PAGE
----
6. [Approach to the road of vigorously developing Chinese medicine by scientific location of channels and collaterals].

    PubMed

    Li, Ding-zhong; Fu, Song-tao; Mi, He-yin; Li, Xiu-zhang; Zhang, Chang-lin; Zhang, Wei-bo

    2008-12-01

    Through researches of channels and collaterals and clinical practice of many years, the authors understand that Chinese medicine, which considers the human body as an interrelated, mutual constraints, whole, dynamic living system, has gradually become an important part of modern medicine. Channels and collaterals are a closed loop system which is communicated and linked by energy and information in the form of electromagnetic oscillation, reflecting many characteristics similar to quantum. Channels and collaterals are not a fixed organizational structure. Studies on channel and collaterals find that the track of the propagated sensation along channels (PSC) have the phenomenon drifting about. This exactly reflects the law of channels dynamically running. By information triggering and living resonance, channels and collaterals bring into play entirely regulative action. The innovative treatment of channels and collaterals followed by characteristics and laws of quantum can get a better curative effect. Theory of channels in the position of quantum information medical science provides an important breach for modernization of Chinese medicine.

  7. Inhibitory collaterals in genetically identified medium spiny neurons in mouse primary corticostriatal cultures.

    PubMed

    Lalchandani, Rupa R; Vicini, Stefano

    2013-11-01

    Inhibitory collaterals between striatal medium spiny neuron (MSN) subtypes have been shown to critically influence striatal output. However, the low rate of inhibitory collateral detection between striatal MSNs in conventional ex vivo slice recordings has made the study of these connections challenging. Furthermore, most studies on MSN collaterals have been conducted either blind or in models, in which only one MSN subtype can be distinguished. Here, we describe a dissociated culture system using striatal and cortical neurons harvested from genetically modified mice at postnatal day 0. These mice express tdTomato and enhanced green fluorescent protein (EGFP) downstream of the dopamine D1 and D2 receptor promoters, respectively, allowing for simultaneous distinction between the two major subtypes of MSNs. In vitro, these neurons develop spines, hyperpolarized resting membrane potentials and exhibit up-and-down states, while also maintaining expression of both fluorophores through time. Using paired whole-cell patch-clamp recordings from identified MSNs at 14 days in vitro, we are able to detect a much higher rate of inhibitory functional synapses than what has been previously reported in slice recordings. These collateral synapses release γ-Aminobutyric acid (GABA) and shape the firing patters of other MSNs. Although reduced in vitro models have a number of inherent limitations, the cultures described here provide a unique opportunity to study frequently observed functional collaterals between identifiable MSNs. Additionally, cultured neurons allow for control of the extracellular environment, with the potential to investigate pharmacological regulation of inhibitory MSNs collaterals.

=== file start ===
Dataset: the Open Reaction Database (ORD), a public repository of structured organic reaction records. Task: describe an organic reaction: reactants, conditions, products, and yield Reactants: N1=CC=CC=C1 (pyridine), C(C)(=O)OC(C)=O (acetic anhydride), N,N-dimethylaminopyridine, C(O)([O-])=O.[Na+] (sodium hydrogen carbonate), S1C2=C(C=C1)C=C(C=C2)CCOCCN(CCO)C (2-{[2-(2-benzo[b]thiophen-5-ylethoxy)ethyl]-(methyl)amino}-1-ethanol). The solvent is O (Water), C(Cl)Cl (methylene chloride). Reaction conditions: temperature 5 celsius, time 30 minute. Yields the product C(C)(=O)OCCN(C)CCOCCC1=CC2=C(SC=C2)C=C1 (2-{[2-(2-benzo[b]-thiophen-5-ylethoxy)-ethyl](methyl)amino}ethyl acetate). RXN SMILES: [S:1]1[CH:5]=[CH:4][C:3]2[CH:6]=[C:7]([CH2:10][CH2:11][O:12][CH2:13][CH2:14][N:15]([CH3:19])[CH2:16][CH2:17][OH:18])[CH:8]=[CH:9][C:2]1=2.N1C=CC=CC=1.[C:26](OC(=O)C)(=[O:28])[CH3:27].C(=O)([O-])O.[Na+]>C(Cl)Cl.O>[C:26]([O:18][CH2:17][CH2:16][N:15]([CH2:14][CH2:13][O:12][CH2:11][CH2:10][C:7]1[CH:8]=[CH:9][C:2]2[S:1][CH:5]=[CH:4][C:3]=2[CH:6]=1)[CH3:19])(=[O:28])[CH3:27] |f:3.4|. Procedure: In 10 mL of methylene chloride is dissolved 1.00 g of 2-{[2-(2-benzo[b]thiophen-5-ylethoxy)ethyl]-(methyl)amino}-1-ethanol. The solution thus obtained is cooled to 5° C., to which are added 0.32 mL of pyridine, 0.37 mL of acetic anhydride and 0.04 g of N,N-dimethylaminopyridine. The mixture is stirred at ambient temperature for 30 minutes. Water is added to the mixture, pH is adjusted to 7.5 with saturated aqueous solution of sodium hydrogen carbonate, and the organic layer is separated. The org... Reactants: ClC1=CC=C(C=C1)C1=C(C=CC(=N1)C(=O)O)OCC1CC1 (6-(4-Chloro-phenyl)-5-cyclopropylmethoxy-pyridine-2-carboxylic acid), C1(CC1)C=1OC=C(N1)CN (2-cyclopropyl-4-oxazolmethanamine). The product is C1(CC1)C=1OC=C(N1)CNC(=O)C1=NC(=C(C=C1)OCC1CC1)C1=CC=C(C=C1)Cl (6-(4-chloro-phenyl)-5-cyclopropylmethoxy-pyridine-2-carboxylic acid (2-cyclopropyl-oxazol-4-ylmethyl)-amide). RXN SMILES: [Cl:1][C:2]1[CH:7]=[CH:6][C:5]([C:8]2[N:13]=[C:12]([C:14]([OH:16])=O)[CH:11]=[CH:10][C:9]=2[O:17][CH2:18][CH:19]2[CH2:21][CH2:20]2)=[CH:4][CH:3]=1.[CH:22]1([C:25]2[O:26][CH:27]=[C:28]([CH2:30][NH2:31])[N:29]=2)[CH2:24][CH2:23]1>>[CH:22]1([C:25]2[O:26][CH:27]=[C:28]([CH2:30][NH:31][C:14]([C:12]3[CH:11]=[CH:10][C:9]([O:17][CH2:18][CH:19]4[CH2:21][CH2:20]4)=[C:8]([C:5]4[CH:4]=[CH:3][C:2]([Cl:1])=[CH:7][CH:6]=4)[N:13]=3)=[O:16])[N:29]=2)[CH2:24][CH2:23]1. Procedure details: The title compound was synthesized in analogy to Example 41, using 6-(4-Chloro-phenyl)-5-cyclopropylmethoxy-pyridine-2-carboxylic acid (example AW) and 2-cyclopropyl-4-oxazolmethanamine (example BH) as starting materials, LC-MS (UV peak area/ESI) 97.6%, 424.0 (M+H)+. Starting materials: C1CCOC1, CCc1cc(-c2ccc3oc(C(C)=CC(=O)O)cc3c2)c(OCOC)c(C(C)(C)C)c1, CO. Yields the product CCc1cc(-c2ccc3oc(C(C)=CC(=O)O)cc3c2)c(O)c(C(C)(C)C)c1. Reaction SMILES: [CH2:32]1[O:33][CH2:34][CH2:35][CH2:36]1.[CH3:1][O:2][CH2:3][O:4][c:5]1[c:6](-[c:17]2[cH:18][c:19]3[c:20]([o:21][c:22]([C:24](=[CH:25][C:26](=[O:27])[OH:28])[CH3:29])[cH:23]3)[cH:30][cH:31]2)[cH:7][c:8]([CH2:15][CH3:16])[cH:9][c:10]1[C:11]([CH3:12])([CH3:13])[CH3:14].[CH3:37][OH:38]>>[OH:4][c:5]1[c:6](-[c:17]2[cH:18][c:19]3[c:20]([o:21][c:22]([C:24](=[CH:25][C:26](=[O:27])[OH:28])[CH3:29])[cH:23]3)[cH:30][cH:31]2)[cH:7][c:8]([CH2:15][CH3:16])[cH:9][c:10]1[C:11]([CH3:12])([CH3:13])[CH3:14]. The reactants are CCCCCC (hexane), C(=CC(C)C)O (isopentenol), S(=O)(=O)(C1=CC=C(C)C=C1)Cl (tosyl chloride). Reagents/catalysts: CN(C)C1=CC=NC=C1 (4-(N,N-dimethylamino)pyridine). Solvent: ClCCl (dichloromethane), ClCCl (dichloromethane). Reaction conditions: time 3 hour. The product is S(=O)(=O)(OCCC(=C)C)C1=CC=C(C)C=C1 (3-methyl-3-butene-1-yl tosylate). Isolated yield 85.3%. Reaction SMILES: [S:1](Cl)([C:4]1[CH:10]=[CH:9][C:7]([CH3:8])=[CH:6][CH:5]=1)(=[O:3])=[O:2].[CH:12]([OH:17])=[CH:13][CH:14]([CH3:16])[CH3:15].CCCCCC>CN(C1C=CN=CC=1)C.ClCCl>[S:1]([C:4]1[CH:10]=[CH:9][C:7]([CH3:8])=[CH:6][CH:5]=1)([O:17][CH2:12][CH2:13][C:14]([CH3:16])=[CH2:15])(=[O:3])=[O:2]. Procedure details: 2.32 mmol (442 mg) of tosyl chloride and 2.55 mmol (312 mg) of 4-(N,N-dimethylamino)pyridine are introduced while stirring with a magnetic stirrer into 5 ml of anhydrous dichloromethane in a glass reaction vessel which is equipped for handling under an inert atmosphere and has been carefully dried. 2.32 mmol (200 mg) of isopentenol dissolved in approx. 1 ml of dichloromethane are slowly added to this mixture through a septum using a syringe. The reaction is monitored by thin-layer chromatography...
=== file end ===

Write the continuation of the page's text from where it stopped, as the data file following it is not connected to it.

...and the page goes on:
8. Time-resolved CT assessment of collaterals as imaging biomarkers to predict clinical outcomes in acute ischemic stroke.